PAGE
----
4. Not That Kind of Girl by Lena Dunham: Some things I have in common with Lena Dunham: hypochondria, envy, a tendency to binge eat and journal about it, a certain eager-puppy hard-worker quality, a desire to say fuck you to those who deserve it, awareness of my own privilege. Things I do not have in common with Lena Dunham: a boho Soho childhood, an HBO show. But I won't hold the latter against her (despite my envious nature); actually, I think Lena Dunham is one of those rare hyped wunderkinds who lives up to her reputation. Or defies it, if you are on Team Backlash. Perhaps more importantly, she's a person committed to lifelong learning, and she learns by creating, and she's not afraid to fall down or hold herself up for ridicule along the way. Those are qualities that will get anyone far in life, and they also make for very funny, wise essays, peppered with perfectly chosen details.

5. Devotion by Dani Shapiro: Sometimes the exact book that you need to read finds you. I have questions about death and God and trying not to live in fear after you've narrowly dodged a bullet. So does Dani Shapiro. They may not be answerable questions, but she writes about them beautifully and honestly, threading together stories about her parents, her son, the religion Orthodox Judaism of her youth, and the yoga and meditation of her adulthood.

Some of my favorite quotes:

"I come from a long line of religious people who aren't so sure the sun will rise in the east and set in the west--much less that their own lives will unfold predictably. I was born and bred to fear the worst. And I know that the worst either happens or it doesn't. Worry isn't a form of protection. So who's the fool?"

"As I looked around any given dingy church basement, it would occur to me that perhaps this *was* God.... In the eloquence of rising out of despair, the laughter out of darkness. The nodding heads, the clasping hands. The kindness extended to strangers. The sense--each and every time--of *Me too, I've been there too.*"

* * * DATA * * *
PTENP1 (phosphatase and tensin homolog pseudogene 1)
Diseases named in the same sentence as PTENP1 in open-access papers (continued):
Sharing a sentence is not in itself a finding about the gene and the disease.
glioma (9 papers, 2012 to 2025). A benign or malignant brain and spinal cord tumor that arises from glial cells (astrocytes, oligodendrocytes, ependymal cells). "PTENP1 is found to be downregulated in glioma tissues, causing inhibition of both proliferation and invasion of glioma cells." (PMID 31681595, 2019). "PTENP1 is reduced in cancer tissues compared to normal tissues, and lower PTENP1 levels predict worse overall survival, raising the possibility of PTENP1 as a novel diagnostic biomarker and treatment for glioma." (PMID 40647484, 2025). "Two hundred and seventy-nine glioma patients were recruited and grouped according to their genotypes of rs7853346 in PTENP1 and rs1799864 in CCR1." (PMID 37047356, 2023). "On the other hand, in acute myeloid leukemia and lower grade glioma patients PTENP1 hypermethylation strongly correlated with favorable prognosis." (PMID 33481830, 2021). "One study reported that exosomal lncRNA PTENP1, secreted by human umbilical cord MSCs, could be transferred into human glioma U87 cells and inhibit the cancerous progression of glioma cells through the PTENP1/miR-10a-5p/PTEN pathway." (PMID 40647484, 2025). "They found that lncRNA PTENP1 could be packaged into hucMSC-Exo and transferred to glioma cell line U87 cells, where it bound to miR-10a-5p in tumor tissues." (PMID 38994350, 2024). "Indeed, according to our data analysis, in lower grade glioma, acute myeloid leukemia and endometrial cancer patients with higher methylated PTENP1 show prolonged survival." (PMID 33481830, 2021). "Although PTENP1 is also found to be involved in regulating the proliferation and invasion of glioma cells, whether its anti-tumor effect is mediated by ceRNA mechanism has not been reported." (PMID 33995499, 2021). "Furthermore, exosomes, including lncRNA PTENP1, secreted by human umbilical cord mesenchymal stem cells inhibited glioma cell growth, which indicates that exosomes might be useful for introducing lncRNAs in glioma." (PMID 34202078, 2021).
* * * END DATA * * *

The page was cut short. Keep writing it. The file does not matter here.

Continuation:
"Their stories stirred up the old terror, the latent fear--and yet what I felt beneath all that was the simple beauty of human connection.... It wasn't everything, but it was something--wasn't it? The reaching out--needing to believe that a hand would be there?"

"Where else was a sensible person to live, but on the edge of sorrow?"

In an era of big dresses and wood-burning stoves, Dr. Mutter had plenty of business.

6. Dr. Mutter’s Marvels by Cristin O’Keefe Aptowicz: I started Cristin O'Keefe Aptowicz's biography of Thomas Dent Mutter because I have a thing for the macabre, and I knew that the museum bearing his name was full of horned skulls and giants' skeletons. What I didn't know is that Dr. Mutter was a hero and a trailblazer: Medicine in the first half of the 19th century was a bloody, screaming, disrespectful mess until Dr. Mutter came along with the radical ideas that 1) doctors should be kind to their patients and explain procedures, 2) doctors should wash their hands and tools (hygiene was for pussies as far as many of his contemporaries were concerned) and 3) patients should receive medical care after surgery. Aptowicz's book is intriguing, engaging and makes a solid case for Mutter as someone to whom any 21st century patient should be eternally grateful.
You call it captivity, I call it co-sleeping.

All the movies I saw in the theater in 2015, in descending order of how much I liked them, but I liked them all a lot. Hell yes, even Fast & Furious.

Inside Out
Straight Outta Compton
Fast & Furious 7